the cream of the crop of our generation.....the best and finest of
an entire generation of Americans. You are the ones who answered when
you were called to serve.....You are the ones who fought bravely and
endured a terrible war in a terrible place. You are the ones for whom the
words duty. .honor. country have real meaning because you have lived
those words and the meaning behind those words.

   You are my brothers in arms....and I am not ashamed to say that I love 
you, would not trade one of you for a whole trainload of instant
Canadians.....or a whole boatload of Rhodes Scholars bound for
England......or a whole campus full of guys who turned up for their draft physicals
wearing panty hose. On behalf of a country that too easily forgets the
true cost of war.....and who pays that price....I say Thank you for
your service! On behalf of the people of our country who didn't have good
sense enough to separate the war they hated from the young warriors
they sent to fight that war.....I say we are sorry. We owe you all a very
large apology.....and a debt of gratitude that we can never adequately repay.

  For myself and all my buddies in the Infantry I say: Thanks for all the rides in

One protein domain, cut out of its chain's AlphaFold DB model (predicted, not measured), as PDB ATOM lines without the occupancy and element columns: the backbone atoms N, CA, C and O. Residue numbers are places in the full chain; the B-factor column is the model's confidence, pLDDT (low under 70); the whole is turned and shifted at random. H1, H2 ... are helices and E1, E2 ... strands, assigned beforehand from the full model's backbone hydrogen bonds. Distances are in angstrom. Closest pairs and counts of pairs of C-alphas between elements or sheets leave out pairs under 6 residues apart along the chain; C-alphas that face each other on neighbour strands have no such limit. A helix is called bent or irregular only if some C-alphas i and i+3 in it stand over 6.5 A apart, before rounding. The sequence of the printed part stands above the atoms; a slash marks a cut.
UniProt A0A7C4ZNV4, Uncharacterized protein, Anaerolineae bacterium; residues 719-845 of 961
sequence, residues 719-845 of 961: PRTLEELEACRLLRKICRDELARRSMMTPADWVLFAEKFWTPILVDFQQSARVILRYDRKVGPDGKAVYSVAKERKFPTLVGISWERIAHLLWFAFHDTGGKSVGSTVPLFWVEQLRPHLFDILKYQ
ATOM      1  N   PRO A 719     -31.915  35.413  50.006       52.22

and out....especially the rides out. It is great to see you all gathered here for  
this reunion. A friend of mine, Mike Norman, a former Marine grunt....wrote a 
wonderful book called "These Good Men" about his quest to find and reunite 
with all the survivors of his platoon from Vietnam. He thought long and deep 
about why we gather as we have done this evening and he explained it thusly:

 I now know why men who have been to war yearn to reunite. Not to tell stories 
or look at old pictures. Not to laugh or weep. Comrades gather because they 
long to be with the men who once acted their who suffered and 
sacrificed.....who were stripped raw......right down to their humanity. I did not 
pick these men. They were delivered by fate and the military. But I know them 
in a way I know no other men. I have never given anyone such trust. They were 
willing to guard something more precious than my life. They would have carried my reputation.....the  memory of me. It was part of the bargain we all made.....the 
reason we were so willing to die for one another.

   As long as I have memory I will think of them all.....every day. I am
sure that when I leave this last thought will be of my
family and my comrades.......such good men. I'm going to shut up now and
let us all get dow n to the real business of drinking and 
war stories.

Thank you. I salute you. I remember you. I will teach my sons the stories and 
legends about you. And I will warn my daughters never ever to  go out with 

Good evening. God bless...

Thanks to Col Al Jennings USMCR Ret for Sharing.